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Mousetronaut Goes to Mars Hardcover – Oct 1 2013

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Product Details

  • Hardcover: 40 pages
  • Publisher: Simon & Schuster/Paula Wiseman Books (Oct. 1 2013)
  • Language: English
  • ISBN-10: 1442484268
  • ISBN-13: 978-1442484269
  • Product Dimensions: 25.4 x 1 x 25.4 cm
  • Shipping Weight: 454 g
  • Average Customer Review: Be the first to review this item
  • Amazon Bestsellers Rank: #424,718 in Books (See Top 100 in Books)
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Product Description


When NASA announces the crew of the upcoming Mars mission, Meteor the Mousetronaut is, shockingly, not on the list.

No matter; the little mouse isn’t about to let his training go to waste. He packs his spacesuit and stows away on the Galaxy, floating out to scavenge crumbs while the human crew sleeps. After six months, the Galaxy reaches Mars orbit—but one of the landing craft’s engines fails, and the remaining one isn’t strong enough to transport even one human. Meteor volunteers for duty and, equipped with a tiny American flag, descends to the Red Planet to gather rock samples. Six months later, he returns to Earth to be welcomed as a hero with the other astronauts. While this story inevitably lacks the freshness of Meteor’s debut (Mousetronaut, 2012), Kelly’s prose and storytelling have matured, and Meteor’s enthusiasm is as infectious as ever. Payne’s delightfully regular-looking, multiethnic and gender-inclusive crew displays the same winning combination of heroism and lumpiness (the mission commander has an endearingly potatolike face) that distinguished the first adventure. Perhaps what’s most striking about this book, though, is the four-page afterword, in which Kelly summarizes the history of Mars exploration and discusses the potential for a real manned mission. His eloquence in advocating for a vigorous space program bespeaks both passion and experience.

Rodent or no, Meteor sure is one heck of a space ambassador. (Picture book. 4-8) (Kirkus)

About the Author

Mark Kelly is a retired astronaut and US Navy Captain. His picture book Mousetronaut, illustrated by C.F. Payne was a #1 New York Times bestseller. He flew his first of four missions in 2001 aboard Space Shuttle Endeavour, the same space shuttle that he commanded on its final flight in May 2011.

C. F. Payne has illustrated more than a dozen picture books, including the New York Times bestselling Mousetronaut by astronaut Mark Kelly, the Texas Bluebonnet winner Shoeless Joe & Black Betsy, written by Phil Bildner, and the New York Times bestsellers The Remarkable Farkle McBride and Micawber, both by John Lithgow. He teaches at the Columbus College of Design, where he is the chair of the Illustration Department. Payne lives with his wife and children in Cincinnati, Ohio. Visit him online at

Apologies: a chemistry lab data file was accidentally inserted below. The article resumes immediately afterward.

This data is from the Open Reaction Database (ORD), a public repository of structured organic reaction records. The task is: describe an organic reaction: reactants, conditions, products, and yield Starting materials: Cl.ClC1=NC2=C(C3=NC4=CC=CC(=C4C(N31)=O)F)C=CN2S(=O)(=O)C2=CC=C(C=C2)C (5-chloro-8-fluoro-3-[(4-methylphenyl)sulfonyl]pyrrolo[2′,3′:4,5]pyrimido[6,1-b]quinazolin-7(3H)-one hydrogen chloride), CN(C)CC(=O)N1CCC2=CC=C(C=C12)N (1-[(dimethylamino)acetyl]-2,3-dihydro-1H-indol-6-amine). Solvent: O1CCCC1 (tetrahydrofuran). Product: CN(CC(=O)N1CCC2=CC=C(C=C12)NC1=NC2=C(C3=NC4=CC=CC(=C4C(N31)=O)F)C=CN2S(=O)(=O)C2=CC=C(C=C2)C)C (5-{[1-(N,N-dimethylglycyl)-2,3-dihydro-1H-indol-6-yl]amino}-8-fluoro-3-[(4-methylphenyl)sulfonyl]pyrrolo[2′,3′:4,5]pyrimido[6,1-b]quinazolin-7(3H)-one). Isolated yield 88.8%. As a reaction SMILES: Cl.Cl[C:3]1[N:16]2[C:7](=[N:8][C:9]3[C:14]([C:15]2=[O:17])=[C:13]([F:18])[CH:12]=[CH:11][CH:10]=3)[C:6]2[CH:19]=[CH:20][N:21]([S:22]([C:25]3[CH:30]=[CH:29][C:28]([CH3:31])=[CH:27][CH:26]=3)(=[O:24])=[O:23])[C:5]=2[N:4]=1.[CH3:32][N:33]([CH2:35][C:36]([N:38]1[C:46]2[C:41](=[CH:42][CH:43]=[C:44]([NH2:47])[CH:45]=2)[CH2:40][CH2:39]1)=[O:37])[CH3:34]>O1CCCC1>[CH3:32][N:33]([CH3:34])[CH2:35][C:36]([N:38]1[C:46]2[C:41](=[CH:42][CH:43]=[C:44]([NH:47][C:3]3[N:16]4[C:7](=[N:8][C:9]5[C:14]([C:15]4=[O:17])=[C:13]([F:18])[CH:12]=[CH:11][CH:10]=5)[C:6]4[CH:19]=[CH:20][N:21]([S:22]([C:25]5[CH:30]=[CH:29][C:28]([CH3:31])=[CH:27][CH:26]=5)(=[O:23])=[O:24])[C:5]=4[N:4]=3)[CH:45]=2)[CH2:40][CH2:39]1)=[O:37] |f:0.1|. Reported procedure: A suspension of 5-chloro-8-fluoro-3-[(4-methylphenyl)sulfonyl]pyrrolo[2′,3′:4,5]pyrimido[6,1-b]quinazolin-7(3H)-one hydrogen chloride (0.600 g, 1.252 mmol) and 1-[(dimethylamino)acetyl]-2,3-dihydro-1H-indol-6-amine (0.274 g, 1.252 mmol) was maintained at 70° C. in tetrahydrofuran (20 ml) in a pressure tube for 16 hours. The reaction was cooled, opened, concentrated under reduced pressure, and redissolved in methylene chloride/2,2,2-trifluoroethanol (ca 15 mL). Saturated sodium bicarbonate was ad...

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Most Helpful Customer Reviews on (beta) 4.7 out of 5 stars 35 reviews
5.0 out of 5 stars Great Book June 12 2016
By Dustin A - Published on
Format: Hardcover Verified Purchase
My nephew wants to read this book every night.
5.0 out of 5 stars Five Stars June 6 2016
By Max de Mendizabal - Published on
Format: Hardcover Verified Purchase
Favorite book for my kid!
5 of 6 people found the following review helpful
5.0 out of 5 stars Mars mission a success! Nov. 10 2013
By Paul S. Hardersen - Published on
Format: Hardcover Verified Purchase
As a follow-on to the first Mousetronaut book, this is another can-do tale of how everyone (including Meteor) can perform great deeds despite their size. My children ask me to read this book repeatedly and, I hope, it is beginning to inculcate a knowledge of space as well as realizing they can do anything they set their minds to do.
3 of 3 people found the following review helpful
5.0 out of 5 stars Love it. April 30 2014
By Derek Burrell - Published on
Format: Hardcover Verified Purchase
Good follow up story from the original. Great pictures! The Martian landscape page is a packed with imagination. Love it.
2 of 2 people found the following review helpful
5.0 out of 5 stars Even better than the first book Jan. 19 2014
By Neens - Published on
Format: Hardcover Verified Purchase
Specifically asked the 6-yo which one of the Moustronaut books he liked better, and without hesitation, he picked this one. I agree with one reviewer that the writing was a little stilted, but I don't think the 6-yo cared. The book had great information about the space program and I ended up learning a lot. Indeed, the 4-page afterword taught me enough about the potential issues involved with a manned mission to Mars, that I was able to keep up my end of a very lively discussion of space exploration with a 6 yo.